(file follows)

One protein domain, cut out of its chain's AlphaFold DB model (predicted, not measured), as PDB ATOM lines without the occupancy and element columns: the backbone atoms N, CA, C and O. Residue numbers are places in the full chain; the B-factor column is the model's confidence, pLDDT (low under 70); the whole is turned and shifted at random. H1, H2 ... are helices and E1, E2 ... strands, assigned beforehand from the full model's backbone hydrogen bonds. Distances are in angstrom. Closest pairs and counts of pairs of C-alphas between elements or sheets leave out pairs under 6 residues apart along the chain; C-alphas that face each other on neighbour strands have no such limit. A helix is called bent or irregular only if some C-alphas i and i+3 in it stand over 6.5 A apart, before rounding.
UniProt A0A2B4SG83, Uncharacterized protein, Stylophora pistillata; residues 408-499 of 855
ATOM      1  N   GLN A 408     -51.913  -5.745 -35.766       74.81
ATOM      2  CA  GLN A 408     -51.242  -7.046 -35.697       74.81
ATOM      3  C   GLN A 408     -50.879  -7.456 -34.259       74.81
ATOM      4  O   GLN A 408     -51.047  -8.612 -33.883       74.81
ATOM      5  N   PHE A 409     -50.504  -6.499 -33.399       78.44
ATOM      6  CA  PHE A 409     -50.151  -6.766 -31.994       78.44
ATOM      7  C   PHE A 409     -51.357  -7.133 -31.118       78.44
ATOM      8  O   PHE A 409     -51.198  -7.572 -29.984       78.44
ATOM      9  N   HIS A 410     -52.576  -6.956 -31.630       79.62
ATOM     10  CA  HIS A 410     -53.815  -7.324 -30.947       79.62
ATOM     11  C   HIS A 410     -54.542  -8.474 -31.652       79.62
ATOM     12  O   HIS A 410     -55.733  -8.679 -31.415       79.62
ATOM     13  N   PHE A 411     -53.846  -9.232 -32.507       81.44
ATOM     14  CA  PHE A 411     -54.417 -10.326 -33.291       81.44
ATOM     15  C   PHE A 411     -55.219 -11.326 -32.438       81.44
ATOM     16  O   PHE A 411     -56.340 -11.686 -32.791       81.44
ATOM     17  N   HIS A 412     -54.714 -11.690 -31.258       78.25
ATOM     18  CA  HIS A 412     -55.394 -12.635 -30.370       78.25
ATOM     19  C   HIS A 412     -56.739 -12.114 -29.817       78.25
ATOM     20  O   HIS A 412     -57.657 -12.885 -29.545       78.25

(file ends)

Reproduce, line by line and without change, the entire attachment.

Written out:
One protein domain, cut out of its chain's AlphaFold DB model (predicted, not measured), as PDB ATOM lines without the occupancy and element columns: the backbone atoms N, CA, C and O. Residue numbers are places in the full chain; the B-factor column is the model's confidence, pLDDT (low under 70); the whole is turned and shifted at random. H1, H2 ... are helices and E1, E2 ... strands, assigned beforehand from the full model's backbone hydrogen bonds. Distances are in angstrom. Closest pairs and counts of pairs of C-alphas between elements or sheets leave out pairs under 6 residues apart along the chain; C-alphas that face each other on neighbour strands have no such limit. A helix is called bent or irregular only if some C-alphas i and i+3 in it stand over 6.5 A apart, before rounding.
UniProt A0A2B4SG83, Uncharacterized protein, Stylophora pistillata; residues 408-499 of 855
ATOM      1  N   GLN A 408     -51.913  -5.745 -35.766       74.81
ATOM      2  CA  GLN A 408     -51.242  -7.046 -35.697       74.81
ATOM      3  C   GLN A 408     -50.879  -7.456 -34.259       74.81
ATOM      4  O   GLN A 408     -51.047  -8.612 -33.883       74.81
ATOM      5  N   PHE A 409     -50.504  -6.499 -33.399       78.44
ATOM      6  CA  PHE A 409     -50.151  -6.766 -31.994       78.44
ATOM      7  C   PHE A 409     -51.357  -7.133 -31.118       78.44
ATOM      8  O   PHE A 409     -51.198  -7.572 -29.984       78.44
ATOM      9  N   HIS A 410     -52.576  -6.956 -31.630       79.62
ATOM     10  CA  HIS A 410     -53.815  -7.324 -30.947       79.62
ATOM     11  C   HIS A 410     -54.542  -8.474 -31.652       79.62
ATOM     12  O   HIS A 410     -55.733  -8.679 -31.415       79.62
ATOM     13  N   PHE A 411     -53.846  -9.232 -32.507       81.44
ATOM     14  CA  PHE A 411     -54.417 -10.326 -33.291       81.44
ATOM     15  C   PHE A 411     -55.219 -11.326 -32.438       81.44
ATOM     16  O   PHE A 411     -56.340 -11.686 -32.791       81.44
ATOM     17  N   HIS A 412     -54.714 -11.690 -31.258       78.25
ATOM     18  CA  HIS A 412     -55.394 -12.635 -30.370       78.25
ATOM     19  C   HIS A 412     -56.739 -12.114 -29.817       78.25
ATOM     20  O   HIS A 412     -57.657 -12.885 -29.545       78.25